So I’ve reviewed the comics and the Telltale game. Might as well review the television series. The basic set-up for The Walking Dead in all its incarnations is the same. Interesting characters are forced to make morally complex life-or-death decisions in a post-apocalyptic world. The fact that there are zombies walking around, serves to up the tension and gore, but generally the biggest threat to the survivors are other survivors. The zombies are the slow and ambling kind after all, not especially bright and mostly a threat because they can form an overwhelming herd and will keep going until they get to you. One bite and you’re done. Occasionally, for reasons of plot-convenience, there may be a stealth-zombie which pops out from the corner of the screen without signalling its approach, but most of them grunt and moan loud enough to be easy to spot and avoid.
The tv-series and the comics serve as interesting alternate universes to each other. (The game is pretty much a separate deal.) Characters and situations from the comic may pop up in the tv-series but follow different paths. Some people who are still alive in the comics after 120+ issues are long gone by the fourth season of the tv-series, and vice versa. This is a smart move, allowing fans to play spot-the-similarity while never being sure what will happen next.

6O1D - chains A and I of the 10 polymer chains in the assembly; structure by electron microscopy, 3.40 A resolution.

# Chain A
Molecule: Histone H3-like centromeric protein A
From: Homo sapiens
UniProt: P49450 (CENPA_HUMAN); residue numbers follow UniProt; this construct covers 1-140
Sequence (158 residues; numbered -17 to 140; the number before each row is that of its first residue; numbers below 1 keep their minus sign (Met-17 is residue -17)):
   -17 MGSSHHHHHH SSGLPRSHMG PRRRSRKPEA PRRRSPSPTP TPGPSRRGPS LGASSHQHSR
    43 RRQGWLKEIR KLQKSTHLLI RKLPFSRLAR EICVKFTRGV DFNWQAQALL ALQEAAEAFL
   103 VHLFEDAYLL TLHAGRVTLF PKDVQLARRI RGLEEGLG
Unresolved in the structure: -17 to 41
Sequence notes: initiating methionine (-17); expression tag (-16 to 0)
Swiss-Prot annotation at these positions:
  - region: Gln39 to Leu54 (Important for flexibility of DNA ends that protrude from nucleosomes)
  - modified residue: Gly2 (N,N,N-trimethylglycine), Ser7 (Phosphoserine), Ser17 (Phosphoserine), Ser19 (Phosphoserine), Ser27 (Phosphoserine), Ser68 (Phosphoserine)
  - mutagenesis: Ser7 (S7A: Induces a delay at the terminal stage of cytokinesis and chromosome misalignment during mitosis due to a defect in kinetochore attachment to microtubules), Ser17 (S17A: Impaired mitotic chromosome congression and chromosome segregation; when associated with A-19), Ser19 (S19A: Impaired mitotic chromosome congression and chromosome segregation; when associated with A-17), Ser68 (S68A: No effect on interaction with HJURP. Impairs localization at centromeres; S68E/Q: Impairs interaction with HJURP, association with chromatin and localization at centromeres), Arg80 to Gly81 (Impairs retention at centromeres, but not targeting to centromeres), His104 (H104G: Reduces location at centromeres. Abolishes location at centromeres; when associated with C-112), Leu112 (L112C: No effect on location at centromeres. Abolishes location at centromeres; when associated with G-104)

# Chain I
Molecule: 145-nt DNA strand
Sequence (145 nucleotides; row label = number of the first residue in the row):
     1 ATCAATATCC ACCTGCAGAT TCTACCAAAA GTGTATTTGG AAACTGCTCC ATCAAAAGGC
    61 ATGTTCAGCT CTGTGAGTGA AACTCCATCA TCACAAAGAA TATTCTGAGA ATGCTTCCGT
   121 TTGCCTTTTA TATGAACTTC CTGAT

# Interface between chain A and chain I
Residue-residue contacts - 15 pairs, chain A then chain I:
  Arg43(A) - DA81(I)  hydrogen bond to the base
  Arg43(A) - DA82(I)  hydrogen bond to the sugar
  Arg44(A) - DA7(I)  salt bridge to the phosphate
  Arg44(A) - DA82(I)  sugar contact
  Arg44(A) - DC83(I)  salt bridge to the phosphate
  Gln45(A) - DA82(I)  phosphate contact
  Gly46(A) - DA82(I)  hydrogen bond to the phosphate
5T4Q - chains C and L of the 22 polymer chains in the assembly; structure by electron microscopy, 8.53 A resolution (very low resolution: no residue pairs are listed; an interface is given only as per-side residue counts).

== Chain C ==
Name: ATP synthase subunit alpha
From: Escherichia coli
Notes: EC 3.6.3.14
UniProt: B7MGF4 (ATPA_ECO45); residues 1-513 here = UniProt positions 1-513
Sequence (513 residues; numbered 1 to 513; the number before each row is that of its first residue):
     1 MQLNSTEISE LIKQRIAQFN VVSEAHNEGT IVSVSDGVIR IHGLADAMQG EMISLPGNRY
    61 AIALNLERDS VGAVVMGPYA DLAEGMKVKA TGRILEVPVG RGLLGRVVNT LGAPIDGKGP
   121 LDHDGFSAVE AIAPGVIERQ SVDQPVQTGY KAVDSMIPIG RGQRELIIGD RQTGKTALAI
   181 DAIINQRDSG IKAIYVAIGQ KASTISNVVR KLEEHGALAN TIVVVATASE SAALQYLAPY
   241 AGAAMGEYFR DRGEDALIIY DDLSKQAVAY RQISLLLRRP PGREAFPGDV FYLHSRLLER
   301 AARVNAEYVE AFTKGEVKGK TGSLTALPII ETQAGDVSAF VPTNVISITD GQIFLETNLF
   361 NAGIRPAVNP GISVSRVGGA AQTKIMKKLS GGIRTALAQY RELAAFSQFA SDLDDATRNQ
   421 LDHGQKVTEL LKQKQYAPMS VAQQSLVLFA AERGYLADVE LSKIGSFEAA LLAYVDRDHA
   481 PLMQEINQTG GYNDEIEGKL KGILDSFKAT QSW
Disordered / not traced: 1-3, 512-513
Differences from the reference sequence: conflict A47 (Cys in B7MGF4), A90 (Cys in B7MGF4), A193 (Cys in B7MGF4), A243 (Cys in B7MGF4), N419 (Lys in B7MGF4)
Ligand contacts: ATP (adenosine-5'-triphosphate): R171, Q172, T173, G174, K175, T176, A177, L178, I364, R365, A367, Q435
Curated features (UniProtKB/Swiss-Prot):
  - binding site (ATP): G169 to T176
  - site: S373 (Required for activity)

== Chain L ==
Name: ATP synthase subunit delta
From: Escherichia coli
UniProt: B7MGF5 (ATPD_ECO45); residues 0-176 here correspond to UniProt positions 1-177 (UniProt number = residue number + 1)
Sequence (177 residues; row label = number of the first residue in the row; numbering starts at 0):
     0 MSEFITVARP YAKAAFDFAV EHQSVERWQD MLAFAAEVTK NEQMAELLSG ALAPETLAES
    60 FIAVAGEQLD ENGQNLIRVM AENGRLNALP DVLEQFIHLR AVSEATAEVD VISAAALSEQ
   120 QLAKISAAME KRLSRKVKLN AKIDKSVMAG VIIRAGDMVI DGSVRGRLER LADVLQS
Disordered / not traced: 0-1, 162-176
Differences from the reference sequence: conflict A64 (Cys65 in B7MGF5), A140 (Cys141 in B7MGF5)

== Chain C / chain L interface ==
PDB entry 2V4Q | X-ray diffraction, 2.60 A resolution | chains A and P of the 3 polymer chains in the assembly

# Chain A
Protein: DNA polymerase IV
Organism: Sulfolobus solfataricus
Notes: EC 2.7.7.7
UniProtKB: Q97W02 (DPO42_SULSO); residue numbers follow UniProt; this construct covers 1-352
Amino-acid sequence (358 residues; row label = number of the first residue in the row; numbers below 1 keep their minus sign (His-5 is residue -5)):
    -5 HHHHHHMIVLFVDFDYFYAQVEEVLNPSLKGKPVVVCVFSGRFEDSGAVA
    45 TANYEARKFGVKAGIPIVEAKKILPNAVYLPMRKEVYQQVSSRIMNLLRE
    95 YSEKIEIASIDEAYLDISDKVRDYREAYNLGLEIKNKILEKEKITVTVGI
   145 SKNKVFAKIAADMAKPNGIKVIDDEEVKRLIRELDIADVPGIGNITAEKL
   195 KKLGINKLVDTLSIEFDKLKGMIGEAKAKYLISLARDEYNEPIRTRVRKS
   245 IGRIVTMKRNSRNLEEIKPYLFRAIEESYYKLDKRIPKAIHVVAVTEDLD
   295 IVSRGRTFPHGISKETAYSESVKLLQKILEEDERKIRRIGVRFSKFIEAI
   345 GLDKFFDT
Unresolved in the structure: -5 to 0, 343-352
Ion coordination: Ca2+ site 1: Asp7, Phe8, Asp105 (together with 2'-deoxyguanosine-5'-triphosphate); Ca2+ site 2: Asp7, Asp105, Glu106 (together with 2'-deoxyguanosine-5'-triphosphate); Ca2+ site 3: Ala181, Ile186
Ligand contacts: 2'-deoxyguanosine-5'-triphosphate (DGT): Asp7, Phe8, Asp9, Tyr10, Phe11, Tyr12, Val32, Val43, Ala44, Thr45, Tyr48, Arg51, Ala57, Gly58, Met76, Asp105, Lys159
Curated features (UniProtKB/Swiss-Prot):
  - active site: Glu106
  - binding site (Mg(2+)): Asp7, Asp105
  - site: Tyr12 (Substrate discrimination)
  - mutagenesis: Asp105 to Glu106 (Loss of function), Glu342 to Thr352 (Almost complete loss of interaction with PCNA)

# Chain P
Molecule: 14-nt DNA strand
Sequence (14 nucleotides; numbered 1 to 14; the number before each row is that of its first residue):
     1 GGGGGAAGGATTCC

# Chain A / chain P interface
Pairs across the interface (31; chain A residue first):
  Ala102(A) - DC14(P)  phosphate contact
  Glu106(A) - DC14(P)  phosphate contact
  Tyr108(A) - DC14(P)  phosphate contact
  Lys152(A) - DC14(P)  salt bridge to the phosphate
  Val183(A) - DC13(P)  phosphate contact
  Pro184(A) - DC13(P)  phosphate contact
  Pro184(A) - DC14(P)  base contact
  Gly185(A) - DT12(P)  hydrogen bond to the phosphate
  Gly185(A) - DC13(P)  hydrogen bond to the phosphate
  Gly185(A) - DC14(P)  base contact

A big selling point of the The Walking Dead franchise (like with Game of Thrones) is unpredictability. Major characters may be taken out in an offhand manner when you least suspect it. No fun for the actors, but far more interesting for the viewers, who can never assume someone is safe just because he or she is likeable or seems important to the plot. Creator Robert Kirkman has been threatening for years to kill off the main man (ex-cop Rick Grimes, played in the series by Andrew Lincoln) and just because he hasn’t done it yet, doesn’t mean he never will, on-screen and/or in print. The trigger was already pulled on plenty of surprising deaths.
A quick run-through of the first four seasons, kept vague to avoid spoilers. A strong and very well produced first season put the series firmly on the map. The characters were mostly imported from the beginning of the comic and handed to a capable cast. The most notable ‘original’ addition was bow-and-arrow whiz Daryl Dixon (Norman Reedus), who quickly turned into a fan favorite. Not all of the new characters were keepers though. There was one who hung around for the next two seasons, but was never actually given a personality by the writers. He was the equivalent of a redshirt from the Star Trek series who kept surviving beyond all expectation, and it turned into a bit of a running joke. It made me feel bad for the actor, although – hey – a role on a hit show is good even if you’re just window dressing.